NORFOLK, Va., — U.S. Army Corps of Engineers (USACE) submitted more than a dozen possible facilities across Virginia that could serve as alternative medical facilities during the COVID-19 outbreak.
USACE crews assessed 41 different facilities over the last week and a half in support of the FEMA mission, according to field assessment team leader Tom Booth.
Booth serves as the USACE Norfolk District’s deputy chief for engineering construction.
“What we are doing is assessing them to make sure they meet the minimum criteria or what additional work they might need in order to be used for alternative care facilities,” Booth explained.
The engineers recommended 13 sites to state health officials that met the minimum criteria.
Engineers sought facilities with suitable HVAC systems and electricity, ADA compliant, sufficient fire suppression equipment and sites constructed after 1990.
USACE focused on arenas, hotels and dormitories across there state. It’s now left up to state officials to select and identify the final locations.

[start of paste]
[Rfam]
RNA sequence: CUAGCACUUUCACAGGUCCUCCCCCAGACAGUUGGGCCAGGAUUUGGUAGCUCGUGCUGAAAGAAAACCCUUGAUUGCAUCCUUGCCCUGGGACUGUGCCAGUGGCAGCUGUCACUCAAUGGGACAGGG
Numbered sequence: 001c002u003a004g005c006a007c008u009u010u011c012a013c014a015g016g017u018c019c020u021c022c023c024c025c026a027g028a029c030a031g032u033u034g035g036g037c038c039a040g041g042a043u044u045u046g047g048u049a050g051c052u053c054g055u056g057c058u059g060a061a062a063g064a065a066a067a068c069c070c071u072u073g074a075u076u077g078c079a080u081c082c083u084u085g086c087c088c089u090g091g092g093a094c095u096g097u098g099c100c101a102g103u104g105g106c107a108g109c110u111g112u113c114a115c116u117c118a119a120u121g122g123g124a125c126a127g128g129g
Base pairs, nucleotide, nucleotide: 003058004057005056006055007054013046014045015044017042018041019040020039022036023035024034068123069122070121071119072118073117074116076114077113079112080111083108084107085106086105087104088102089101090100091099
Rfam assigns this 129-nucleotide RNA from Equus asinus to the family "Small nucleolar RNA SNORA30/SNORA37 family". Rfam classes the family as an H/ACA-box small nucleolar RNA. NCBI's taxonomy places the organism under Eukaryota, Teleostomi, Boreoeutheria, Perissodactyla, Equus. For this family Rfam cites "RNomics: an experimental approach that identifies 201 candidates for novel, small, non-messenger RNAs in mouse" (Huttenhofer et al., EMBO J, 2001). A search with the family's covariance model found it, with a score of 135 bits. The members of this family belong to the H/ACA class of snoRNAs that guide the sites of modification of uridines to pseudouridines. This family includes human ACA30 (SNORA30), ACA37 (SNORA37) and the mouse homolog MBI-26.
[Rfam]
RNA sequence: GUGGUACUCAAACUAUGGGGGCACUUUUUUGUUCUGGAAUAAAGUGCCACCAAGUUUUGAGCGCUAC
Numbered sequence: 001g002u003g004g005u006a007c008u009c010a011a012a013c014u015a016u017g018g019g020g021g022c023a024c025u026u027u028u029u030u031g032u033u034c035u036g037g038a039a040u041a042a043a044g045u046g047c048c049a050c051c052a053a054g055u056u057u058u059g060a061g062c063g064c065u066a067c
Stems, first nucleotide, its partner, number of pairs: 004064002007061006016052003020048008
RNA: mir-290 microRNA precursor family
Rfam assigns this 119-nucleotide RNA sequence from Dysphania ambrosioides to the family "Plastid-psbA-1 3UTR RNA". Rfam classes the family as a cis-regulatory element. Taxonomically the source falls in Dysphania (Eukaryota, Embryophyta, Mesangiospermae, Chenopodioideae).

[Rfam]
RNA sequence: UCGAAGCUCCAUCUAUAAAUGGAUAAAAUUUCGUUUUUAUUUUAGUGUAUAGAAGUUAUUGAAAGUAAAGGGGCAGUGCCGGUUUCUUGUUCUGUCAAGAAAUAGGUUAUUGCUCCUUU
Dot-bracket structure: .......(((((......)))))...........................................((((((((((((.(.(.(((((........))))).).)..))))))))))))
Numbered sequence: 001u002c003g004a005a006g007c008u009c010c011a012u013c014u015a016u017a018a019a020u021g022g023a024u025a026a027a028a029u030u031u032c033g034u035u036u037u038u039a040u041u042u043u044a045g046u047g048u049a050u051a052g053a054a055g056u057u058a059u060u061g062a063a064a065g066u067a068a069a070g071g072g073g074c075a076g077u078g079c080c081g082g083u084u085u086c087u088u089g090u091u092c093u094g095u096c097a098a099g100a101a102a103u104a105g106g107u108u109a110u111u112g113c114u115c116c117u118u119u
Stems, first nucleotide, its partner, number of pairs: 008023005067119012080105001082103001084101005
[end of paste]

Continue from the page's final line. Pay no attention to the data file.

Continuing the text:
“The Virginia National Guard is providing personnel to assist with the alternative care planning with the team that includes Army Corps of Engineers and Virginia Department of Emergency Management,” according to Virginia National Guard spokesperson Cotton Puryear.
Secretary of Veterans and Defense Affairs Carlos Hopkins would not name the possible field hospital sites, but said they’re mostly looking at two regions in Virginia to install the first field hospital, if needed.
“We do know that we are looking at the Northern Virginia area and based on the numbers of tests we are seeing coming out of there. We are also looking at the Hampton Roads region as well. Between those two areas we are looking at sites to try to determine where do we think our hospitals will exceed capacity,” Hopkins explained.
On Thursday, VCU Health announced plans to add nearly 500 hospital beds in anticipation of a surge of patients during the pandemic.
Crews began overhauling the Honor’s College dorm rooms on West Grace Street into about 180 beds.
The former hospital will house non-COVID-19 patients, according to a VCU spokesperson.